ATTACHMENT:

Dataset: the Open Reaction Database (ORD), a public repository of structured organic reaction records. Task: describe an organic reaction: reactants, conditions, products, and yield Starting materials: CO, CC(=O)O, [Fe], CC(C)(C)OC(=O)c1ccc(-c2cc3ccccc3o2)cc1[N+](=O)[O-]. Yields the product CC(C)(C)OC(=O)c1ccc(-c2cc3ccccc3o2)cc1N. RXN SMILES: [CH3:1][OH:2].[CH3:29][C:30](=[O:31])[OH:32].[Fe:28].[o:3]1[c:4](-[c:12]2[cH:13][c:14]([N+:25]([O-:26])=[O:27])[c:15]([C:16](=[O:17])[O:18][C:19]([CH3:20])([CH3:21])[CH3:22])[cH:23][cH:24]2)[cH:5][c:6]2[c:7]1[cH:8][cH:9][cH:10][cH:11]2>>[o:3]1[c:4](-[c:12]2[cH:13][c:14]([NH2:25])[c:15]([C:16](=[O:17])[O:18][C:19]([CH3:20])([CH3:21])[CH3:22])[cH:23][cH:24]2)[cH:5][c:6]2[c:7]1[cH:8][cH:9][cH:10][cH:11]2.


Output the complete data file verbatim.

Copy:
Dataset: the Open Reaction Database (ORD), a public repository of structured organic reaction records. Task: describe an organic reaction: reactants, conditions, products, and yield Starting materials: CO, CC(=O)O, [Fe], CC(C)(C)OC(=O)c1ccc(-c2cc3ccccc3o2)cc1[N+](=O)[O-]. Yields the product CC(C)(C)OC(=O)c1ccc(-c2cc3ccccc3o2)cc1N. RXN SMILES: [CH3:1][OH:2].[CH3:29][C:30](=[O:31])[OH:32].[Fe:28].[o:3]1[c:4](-[c:12]2[cH:13][c:14]([N+:25]([O-:26])=[O:27])[c:15]([C:16](=[O:17])[O:18][C:19]([CH3:20])([CH3:21])[CH3:22])[cH:23][cH:24]2)[cH:5][c:6]2[c:7]1[cH:8][cH:9][cH:10][cH:11]2>>[o:3]1[c:4](-[c:12]2[cH:13][c:14]([NH2:25])[c:15]([C:16](=[O:17])[O:18][C:19]([CH3:20])([CH3:21])[CH3:22])[cH:23][cH:24]2)[cH:5][c:6]2[c:7]1[cH:8][cH:9][cH:10][cH:11]2.